Mind & Society

, Volume 12, Issue 2, pp 177–202

Hegel’s “Objective Spirit”, extended mind, and the institutional nature of economic action

Article

DOI: 10.1007/s11299-012-0111-3

Cite this article as:
Boldyrev, I.A. & Herrmann-Pillath, C. Mind Soc (2013) 12: 177. doi:10.1007/s11299-012-0111-3

Abstract

This paper explores the implications of the recent revival of Hegel studies for the philosophy of economics. We argue that Hegel’s theory of Objective Spirit anticipates many elements of modern approaches in cognitive sciences and of the philosophy of mind, which adopt an externalist framework. In particular, Hegel pre-empts the theories of social and distributed cognition. The pivotal elements of Hegelian social ontology are the continuity thesis, the performativity thesis, and the recognition thesis, which, when taken together, imply that all mental processes are essentially dependent on externalizations, with the underlying pattern of actions being performative. In turn, performative action is impossible without mutual recognition in an intersubjective domain. We demonstrate the implications for economic theory in sketching an externalist approach to institutions and preferences.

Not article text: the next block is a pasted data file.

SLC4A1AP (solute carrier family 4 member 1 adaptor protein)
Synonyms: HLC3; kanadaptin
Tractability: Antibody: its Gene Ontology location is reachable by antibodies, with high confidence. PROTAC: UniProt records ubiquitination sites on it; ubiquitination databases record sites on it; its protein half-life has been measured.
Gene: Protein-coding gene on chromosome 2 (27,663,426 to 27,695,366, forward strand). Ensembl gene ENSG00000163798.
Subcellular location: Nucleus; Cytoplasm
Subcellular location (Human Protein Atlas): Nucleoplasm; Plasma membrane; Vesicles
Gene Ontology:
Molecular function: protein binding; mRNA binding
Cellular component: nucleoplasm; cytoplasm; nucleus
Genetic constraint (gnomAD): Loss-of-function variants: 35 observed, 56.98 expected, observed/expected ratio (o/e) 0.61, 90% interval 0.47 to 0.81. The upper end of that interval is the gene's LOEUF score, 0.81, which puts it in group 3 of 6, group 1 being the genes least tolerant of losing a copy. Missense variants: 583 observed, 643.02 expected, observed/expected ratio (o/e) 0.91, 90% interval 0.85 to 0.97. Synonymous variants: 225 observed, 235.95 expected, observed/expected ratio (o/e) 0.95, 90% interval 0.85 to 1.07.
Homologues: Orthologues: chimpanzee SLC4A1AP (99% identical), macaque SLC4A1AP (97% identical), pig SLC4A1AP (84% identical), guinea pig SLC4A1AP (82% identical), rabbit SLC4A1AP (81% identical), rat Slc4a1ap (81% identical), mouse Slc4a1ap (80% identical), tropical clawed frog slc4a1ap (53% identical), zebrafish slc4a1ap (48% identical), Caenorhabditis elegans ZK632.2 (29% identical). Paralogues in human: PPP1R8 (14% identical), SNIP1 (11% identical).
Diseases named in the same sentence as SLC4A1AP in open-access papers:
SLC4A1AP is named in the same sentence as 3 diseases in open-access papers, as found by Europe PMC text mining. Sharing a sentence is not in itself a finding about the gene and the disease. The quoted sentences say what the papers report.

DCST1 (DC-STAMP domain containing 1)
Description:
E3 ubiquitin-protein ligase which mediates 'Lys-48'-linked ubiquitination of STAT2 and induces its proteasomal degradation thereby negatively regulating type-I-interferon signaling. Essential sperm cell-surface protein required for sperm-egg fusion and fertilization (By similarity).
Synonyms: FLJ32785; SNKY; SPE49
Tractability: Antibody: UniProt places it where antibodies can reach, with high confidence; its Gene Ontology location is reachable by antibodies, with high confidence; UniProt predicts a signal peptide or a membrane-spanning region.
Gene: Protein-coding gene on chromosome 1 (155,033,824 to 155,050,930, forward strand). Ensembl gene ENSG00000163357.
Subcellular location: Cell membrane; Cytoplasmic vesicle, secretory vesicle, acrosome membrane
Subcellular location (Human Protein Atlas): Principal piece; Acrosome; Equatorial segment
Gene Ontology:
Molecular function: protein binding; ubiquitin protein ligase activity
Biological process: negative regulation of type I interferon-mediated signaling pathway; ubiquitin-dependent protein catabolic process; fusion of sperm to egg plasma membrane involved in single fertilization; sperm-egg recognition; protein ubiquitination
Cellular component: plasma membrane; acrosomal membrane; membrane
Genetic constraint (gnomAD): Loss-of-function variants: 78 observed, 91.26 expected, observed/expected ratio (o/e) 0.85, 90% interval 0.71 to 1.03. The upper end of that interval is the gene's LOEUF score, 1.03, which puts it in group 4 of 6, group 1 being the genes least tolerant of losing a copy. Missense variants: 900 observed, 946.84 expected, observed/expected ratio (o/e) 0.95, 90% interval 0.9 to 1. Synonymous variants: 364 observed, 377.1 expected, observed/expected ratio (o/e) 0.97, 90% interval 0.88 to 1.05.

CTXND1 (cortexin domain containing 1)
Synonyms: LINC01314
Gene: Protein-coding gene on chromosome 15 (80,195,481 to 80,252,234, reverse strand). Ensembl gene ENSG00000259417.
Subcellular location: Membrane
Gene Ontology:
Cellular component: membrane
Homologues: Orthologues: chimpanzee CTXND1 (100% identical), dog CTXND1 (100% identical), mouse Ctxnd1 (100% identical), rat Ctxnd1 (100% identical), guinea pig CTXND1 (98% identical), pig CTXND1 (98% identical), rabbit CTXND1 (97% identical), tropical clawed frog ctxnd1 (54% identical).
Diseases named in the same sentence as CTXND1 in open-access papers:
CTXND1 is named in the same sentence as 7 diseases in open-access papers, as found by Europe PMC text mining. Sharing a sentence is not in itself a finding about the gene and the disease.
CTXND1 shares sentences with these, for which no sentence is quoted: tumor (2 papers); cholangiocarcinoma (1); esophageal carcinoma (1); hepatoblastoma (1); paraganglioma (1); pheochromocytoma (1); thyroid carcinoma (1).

Keywords

HegelPerformativityExtended mindRecognitionInstitutional economicsPreferences

JEL Classification

B40B49B52D03

Copyright information

© Springer-Verlag Berlin Heidelberg 2012

Authors and Affiliations

  1. 1.National Research University Higher School of EconomicsMoscowRussia
  2. 2.East-West Centre for Business Studies and Cultural ScienceFrankfurt School of Finance and ManagementFrankfurt am MainGermany